Prior to the COVID pandemic, the office dress code has been commonly referred to as “corporate attire” – that is until now. With the majority of working professionals working from home for more than a year, the pandemic has largely changed how workers consider their at-work clothing choices.
The advent of video technology like Zoom and Teams has made a clear revolutionary change in how we meet and interact with each other. It is becoming increasingly evident that both at-home and workplace attire choices are transitioning to a new normal.
A recent study revealed that 36% of organizations have considered relaxing their dress codes, which is 17% more than reflected in 2014. A separate study nearly echoes this, revealing that more than 40% of companies expanded their casual wear options in the last 3 years.
And perhaps for good reason… Remote work arrangements brought about by the pandemic have given workers the freedom to conveniently choose comfort over style while working.
As the world slowly adapts to the new normal and more offices are reopening and accommodating in-office work, it is a critical time for leaders and HR policy makers to consider what this new office dress code means for businesses and how employees represent the business.
Casual wear is not a new concept in the corporate world. Leaders of globally known companies adopted this trend long before the pandemic started—for example, Facebook’s Mark Zuckerberg and his blue jeans and gray T-shirts, and Twitter’s Jack Dorsey and his hoodies and beanies.
What happens in Silicon Valley often finds its way into other areas of mainstream business. Going shoeless or barefoot for example. Employees in many tech-oriented companies have made shoes optional for employees while in the workplace and on company premises.
Yet, many companies consider this shift to a more relaxed dress code as a novel trend. Global athletic shoe and apparel brand Foot Locker has reported a massive increase in their employees buying more comfortable clothing over the past 18 months. Chief Executive Richard Johnson says they are prioritizing comfort over formality permanently now. Is this yet another potender of the demise of men’s neck ties?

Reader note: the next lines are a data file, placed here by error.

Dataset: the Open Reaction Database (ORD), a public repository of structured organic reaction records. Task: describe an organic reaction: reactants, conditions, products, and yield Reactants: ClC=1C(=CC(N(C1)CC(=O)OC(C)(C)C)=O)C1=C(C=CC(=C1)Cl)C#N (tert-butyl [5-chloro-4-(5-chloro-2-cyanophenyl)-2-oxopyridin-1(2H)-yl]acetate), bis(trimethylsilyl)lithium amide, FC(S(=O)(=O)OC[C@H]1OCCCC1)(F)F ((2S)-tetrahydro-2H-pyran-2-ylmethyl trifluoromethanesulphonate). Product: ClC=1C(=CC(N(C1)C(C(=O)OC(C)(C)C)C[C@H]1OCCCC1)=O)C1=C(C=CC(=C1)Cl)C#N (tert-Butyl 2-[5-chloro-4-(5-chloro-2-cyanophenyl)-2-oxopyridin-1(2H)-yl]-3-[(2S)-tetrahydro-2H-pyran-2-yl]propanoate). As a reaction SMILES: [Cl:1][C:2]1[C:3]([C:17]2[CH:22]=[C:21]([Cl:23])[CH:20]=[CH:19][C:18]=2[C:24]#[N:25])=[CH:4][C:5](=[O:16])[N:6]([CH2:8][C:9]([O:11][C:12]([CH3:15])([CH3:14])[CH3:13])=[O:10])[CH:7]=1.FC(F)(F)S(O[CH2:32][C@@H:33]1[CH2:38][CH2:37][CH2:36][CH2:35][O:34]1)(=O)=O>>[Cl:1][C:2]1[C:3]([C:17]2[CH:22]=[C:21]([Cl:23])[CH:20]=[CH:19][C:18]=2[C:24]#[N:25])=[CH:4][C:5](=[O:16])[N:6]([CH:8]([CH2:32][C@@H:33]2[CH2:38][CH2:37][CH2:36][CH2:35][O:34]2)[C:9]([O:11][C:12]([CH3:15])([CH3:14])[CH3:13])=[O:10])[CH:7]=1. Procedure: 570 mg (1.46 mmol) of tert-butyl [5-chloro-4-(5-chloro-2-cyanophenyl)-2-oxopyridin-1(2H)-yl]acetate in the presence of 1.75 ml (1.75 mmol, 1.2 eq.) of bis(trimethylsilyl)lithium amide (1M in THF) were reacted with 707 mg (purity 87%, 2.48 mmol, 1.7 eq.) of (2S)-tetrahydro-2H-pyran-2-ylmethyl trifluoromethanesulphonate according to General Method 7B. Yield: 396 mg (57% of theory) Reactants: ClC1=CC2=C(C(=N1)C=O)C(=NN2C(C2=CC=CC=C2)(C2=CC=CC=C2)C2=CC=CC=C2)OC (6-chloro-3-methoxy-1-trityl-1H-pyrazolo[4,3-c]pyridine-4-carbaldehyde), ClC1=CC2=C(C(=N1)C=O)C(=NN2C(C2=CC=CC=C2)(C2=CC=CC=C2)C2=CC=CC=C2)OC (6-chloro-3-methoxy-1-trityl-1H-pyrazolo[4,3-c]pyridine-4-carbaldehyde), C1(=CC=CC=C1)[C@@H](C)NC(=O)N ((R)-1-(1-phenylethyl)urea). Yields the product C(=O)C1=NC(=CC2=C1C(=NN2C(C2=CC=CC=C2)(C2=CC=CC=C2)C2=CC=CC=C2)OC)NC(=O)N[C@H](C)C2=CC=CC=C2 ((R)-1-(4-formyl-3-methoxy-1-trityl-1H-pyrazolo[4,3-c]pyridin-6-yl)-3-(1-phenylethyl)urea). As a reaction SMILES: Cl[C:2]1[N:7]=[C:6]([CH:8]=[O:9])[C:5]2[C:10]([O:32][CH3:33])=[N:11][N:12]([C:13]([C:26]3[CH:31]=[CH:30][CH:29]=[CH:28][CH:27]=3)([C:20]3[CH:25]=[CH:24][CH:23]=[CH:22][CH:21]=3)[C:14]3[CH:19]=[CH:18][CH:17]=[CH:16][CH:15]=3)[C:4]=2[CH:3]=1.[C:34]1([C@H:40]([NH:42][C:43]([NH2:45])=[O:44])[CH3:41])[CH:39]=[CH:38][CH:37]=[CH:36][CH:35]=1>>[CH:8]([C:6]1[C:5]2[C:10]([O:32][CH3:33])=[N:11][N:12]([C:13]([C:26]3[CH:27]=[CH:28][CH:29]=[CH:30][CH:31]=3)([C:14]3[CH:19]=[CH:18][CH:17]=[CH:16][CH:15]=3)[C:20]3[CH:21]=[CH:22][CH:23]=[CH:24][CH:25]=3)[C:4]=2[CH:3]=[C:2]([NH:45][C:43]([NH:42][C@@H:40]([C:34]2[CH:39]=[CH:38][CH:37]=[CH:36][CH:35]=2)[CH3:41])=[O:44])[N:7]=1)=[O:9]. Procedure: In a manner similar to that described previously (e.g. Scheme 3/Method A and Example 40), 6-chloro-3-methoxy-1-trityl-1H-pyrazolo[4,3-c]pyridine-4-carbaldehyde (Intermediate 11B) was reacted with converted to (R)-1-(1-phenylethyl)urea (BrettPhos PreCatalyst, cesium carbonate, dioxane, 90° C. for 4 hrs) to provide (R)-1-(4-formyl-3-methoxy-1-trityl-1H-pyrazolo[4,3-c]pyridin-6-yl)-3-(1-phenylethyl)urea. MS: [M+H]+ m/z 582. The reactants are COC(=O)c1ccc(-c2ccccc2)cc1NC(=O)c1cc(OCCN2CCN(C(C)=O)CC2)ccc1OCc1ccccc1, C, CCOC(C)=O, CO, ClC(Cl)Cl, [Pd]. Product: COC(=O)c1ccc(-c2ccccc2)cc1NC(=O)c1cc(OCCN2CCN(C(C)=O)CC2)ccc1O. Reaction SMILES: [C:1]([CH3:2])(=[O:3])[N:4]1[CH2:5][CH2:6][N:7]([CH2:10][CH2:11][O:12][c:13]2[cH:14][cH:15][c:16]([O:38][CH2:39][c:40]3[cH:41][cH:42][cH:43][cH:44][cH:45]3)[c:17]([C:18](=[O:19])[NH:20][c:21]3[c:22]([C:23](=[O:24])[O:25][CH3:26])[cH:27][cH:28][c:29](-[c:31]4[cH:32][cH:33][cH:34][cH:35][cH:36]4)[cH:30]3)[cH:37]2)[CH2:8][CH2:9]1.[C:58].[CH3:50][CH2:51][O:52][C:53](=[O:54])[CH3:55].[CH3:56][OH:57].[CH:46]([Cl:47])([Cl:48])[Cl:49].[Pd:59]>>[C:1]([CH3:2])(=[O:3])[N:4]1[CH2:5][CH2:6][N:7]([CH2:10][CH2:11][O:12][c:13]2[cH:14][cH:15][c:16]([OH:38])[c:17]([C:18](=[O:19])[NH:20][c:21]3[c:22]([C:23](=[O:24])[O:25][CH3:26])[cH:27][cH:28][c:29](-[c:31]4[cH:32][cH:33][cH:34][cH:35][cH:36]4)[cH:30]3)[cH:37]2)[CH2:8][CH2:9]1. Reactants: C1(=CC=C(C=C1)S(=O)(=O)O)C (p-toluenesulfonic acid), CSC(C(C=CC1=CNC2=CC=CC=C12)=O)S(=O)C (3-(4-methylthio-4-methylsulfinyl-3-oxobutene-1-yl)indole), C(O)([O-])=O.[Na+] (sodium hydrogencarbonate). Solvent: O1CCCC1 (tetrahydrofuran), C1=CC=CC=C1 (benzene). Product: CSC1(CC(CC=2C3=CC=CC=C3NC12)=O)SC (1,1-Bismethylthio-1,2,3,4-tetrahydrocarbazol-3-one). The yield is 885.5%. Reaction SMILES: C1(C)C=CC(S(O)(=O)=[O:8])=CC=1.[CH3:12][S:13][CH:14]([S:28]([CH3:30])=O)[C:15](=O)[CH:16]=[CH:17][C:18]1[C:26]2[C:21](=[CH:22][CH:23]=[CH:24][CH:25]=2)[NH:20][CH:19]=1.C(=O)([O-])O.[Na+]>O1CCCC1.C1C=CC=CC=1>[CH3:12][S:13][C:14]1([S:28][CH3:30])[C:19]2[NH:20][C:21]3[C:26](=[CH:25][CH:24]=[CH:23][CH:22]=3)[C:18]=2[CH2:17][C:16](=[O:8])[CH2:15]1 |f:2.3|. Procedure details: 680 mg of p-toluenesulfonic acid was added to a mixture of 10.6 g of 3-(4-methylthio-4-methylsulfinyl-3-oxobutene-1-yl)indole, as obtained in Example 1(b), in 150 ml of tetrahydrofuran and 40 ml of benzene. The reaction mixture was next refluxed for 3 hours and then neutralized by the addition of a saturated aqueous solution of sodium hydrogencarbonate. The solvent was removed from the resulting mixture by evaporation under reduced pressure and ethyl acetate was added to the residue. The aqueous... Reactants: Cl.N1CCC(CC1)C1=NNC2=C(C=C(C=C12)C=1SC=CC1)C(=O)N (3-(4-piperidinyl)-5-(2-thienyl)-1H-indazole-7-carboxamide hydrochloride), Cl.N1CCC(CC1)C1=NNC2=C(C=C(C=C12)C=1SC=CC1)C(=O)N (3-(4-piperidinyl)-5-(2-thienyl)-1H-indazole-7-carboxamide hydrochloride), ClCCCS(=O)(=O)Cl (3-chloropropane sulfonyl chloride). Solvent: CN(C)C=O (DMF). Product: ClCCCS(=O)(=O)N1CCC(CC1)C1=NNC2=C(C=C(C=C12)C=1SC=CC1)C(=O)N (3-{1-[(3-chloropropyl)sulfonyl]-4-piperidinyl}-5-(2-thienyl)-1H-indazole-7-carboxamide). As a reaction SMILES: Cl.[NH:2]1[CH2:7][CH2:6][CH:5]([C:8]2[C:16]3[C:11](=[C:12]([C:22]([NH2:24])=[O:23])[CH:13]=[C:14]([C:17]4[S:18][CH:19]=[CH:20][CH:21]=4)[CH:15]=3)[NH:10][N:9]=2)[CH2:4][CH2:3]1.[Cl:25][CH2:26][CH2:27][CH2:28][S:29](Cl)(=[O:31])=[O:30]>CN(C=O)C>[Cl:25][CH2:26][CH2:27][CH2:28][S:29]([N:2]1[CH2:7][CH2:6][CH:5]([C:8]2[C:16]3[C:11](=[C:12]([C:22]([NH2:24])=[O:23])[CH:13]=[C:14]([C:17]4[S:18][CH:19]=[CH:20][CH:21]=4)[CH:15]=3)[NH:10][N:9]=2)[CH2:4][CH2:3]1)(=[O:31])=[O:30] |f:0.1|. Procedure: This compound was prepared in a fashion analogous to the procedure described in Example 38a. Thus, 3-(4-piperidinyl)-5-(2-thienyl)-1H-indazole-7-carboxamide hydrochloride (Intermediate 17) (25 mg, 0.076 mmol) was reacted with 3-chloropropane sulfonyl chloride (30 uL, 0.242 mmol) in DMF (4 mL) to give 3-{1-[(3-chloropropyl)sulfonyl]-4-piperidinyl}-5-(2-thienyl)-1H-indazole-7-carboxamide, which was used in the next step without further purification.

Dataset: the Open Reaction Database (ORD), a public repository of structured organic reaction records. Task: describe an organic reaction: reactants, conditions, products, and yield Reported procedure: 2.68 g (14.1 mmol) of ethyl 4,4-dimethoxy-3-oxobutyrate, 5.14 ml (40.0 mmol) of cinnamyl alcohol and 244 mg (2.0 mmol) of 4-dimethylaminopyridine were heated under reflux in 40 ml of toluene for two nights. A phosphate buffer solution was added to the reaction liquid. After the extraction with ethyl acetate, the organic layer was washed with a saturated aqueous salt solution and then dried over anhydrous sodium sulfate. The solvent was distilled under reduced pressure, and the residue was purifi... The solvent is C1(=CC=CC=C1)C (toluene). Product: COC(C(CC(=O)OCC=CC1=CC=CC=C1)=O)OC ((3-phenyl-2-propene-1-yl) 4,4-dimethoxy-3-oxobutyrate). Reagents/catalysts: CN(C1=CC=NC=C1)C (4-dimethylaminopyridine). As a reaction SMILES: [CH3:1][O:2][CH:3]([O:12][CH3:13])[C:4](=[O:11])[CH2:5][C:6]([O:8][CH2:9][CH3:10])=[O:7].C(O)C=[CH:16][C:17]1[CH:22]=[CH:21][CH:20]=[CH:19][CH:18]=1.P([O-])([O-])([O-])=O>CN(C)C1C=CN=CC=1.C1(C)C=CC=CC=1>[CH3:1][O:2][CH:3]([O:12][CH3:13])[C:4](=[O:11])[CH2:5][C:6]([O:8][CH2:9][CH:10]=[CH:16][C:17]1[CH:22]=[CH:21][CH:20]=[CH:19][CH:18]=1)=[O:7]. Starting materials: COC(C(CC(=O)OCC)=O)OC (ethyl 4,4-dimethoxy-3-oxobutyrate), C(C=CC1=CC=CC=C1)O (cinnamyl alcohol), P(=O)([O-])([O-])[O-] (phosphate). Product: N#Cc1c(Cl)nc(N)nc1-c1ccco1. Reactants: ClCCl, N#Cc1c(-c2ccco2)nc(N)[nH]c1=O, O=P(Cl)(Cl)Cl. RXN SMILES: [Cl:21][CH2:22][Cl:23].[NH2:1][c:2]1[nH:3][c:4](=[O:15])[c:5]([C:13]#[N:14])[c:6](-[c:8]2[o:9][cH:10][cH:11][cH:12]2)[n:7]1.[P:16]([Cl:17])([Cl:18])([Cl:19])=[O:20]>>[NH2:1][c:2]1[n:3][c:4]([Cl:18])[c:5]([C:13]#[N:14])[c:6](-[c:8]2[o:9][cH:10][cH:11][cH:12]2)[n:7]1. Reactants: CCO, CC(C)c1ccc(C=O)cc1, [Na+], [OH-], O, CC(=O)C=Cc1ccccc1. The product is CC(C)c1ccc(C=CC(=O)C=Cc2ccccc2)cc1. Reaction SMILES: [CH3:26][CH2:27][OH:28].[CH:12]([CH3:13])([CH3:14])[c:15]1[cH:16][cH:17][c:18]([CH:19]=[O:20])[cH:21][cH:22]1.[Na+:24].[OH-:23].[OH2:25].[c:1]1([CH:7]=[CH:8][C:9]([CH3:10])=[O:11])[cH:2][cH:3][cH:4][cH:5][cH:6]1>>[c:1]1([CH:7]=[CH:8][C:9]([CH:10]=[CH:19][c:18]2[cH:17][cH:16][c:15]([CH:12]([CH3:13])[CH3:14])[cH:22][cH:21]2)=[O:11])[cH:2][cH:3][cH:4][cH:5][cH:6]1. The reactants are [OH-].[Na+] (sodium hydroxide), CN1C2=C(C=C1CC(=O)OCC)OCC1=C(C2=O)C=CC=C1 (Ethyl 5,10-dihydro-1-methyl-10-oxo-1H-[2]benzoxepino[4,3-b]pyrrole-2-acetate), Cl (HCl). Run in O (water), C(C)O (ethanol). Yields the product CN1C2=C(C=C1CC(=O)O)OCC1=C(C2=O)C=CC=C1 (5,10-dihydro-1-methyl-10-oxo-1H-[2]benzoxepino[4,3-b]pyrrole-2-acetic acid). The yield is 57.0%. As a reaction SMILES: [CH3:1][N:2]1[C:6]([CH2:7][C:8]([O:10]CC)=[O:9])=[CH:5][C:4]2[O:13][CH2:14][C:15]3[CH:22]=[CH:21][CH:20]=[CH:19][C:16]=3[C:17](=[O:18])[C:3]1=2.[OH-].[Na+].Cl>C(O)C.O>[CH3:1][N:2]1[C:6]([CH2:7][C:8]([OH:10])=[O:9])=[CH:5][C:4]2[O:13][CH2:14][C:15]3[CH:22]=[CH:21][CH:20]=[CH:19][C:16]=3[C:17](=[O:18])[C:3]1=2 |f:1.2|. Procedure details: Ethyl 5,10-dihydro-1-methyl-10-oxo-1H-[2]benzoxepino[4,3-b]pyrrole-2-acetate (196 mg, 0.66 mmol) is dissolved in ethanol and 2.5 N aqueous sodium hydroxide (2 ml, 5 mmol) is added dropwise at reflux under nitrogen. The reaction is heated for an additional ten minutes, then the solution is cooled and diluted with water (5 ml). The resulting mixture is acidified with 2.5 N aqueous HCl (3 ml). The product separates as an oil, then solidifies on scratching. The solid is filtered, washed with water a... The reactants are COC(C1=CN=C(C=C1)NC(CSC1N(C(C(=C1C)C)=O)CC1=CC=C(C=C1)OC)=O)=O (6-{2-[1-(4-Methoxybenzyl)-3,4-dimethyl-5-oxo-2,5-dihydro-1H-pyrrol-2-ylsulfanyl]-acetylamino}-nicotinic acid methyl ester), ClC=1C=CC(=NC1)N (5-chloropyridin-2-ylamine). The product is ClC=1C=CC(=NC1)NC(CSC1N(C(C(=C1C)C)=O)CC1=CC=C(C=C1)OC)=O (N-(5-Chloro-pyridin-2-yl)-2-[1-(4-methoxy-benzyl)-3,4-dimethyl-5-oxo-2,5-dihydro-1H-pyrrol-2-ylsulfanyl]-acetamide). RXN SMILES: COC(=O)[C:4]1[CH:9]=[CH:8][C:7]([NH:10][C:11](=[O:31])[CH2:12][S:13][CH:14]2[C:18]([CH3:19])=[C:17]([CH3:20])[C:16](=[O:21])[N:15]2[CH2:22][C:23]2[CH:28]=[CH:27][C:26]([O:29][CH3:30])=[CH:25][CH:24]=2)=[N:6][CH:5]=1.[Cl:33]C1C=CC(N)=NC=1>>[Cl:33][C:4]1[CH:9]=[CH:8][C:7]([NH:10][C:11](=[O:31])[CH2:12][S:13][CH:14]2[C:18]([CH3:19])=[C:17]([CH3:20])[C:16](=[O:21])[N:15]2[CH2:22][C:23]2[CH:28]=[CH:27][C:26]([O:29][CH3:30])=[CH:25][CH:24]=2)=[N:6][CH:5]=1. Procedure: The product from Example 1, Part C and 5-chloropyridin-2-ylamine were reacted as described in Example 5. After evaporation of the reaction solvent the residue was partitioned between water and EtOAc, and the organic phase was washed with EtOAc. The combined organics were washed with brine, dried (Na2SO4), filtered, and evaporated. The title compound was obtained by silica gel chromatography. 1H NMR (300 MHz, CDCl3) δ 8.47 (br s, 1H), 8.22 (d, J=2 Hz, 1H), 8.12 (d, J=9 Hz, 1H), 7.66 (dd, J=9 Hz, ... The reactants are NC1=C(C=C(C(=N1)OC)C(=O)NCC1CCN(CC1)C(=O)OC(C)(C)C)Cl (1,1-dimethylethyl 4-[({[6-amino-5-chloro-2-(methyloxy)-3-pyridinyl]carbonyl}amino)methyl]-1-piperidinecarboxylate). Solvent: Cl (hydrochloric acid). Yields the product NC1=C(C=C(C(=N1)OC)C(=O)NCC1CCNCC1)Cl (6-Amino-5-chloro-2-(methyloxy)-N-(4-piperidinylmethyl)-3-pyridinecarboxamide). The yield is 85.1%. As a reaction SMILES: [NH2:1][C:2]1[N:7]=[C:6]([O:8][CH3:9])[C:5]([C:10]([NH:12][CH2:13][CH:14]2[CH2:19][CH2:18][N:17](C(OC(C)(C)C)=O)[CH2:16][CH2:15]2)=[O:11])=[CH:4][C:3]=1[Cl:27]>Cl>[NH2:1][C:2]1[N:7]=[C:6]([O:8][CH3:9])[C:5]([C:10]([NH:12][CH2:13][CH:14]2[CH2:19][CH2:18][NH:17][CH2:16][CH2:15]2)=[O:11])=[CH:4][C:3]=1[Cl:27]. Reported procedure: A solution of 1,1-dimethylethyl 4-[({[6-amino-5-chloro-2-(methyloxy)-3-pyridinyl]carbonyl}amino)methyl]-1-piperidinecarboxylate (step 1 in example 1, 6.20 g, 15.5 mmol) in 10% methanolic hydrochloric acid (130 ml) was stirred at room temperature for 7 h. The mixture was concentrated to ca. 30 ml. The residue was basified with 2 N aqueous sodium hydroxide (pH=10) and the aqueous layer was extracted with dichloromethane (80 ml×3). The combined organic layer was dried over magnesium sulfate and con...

This leads to several questions: What effect does shifting to a more casual dress code have on businesses? What are the pros and cons? What considerations should HR and leadership take in mind when they opt to reform or relax their dress codes? Employee appearance is a reflection of the business’ brand and reputation – will a relaxed dress code help or hurt either?
Several studies have been conducted that support the many benefits of adopting a casual wear policy at work. A few of these are the following:
Casual wear policy is not without disadvantages. A few of its cons are the following:
What are the implications for that segment of the workforce permanently ensconced in working from home? It seems this segment of the workforce will have one of the greatest impacts on how workplace clothing is designed and sold in the future. When the person meeting via Zoom, Teams or other video conferencing is only partially visible, what is the new normal then? One can surmise that if one is only partially visible to a webcam, that both men and women can wear shirts or blouses that reflect a professional appearance while wearing comfortable attire that is not visible. In a pre-pandemic world, a higher degree of attention had to be placed on the full wardrobe and the dry cleaning or care and cleaning associated with it. In a post-pandemic world, the business suit may be relegated to the further reaches of one’s closet and reduced dry cleaning adding to an employee’s savings.
An important thing to consider is that there is no universal or general agreement as to what is considered “business casual” attire. As Darlene Price, president of Well Said Inc., put it, it depends on several factors, including but not limited to: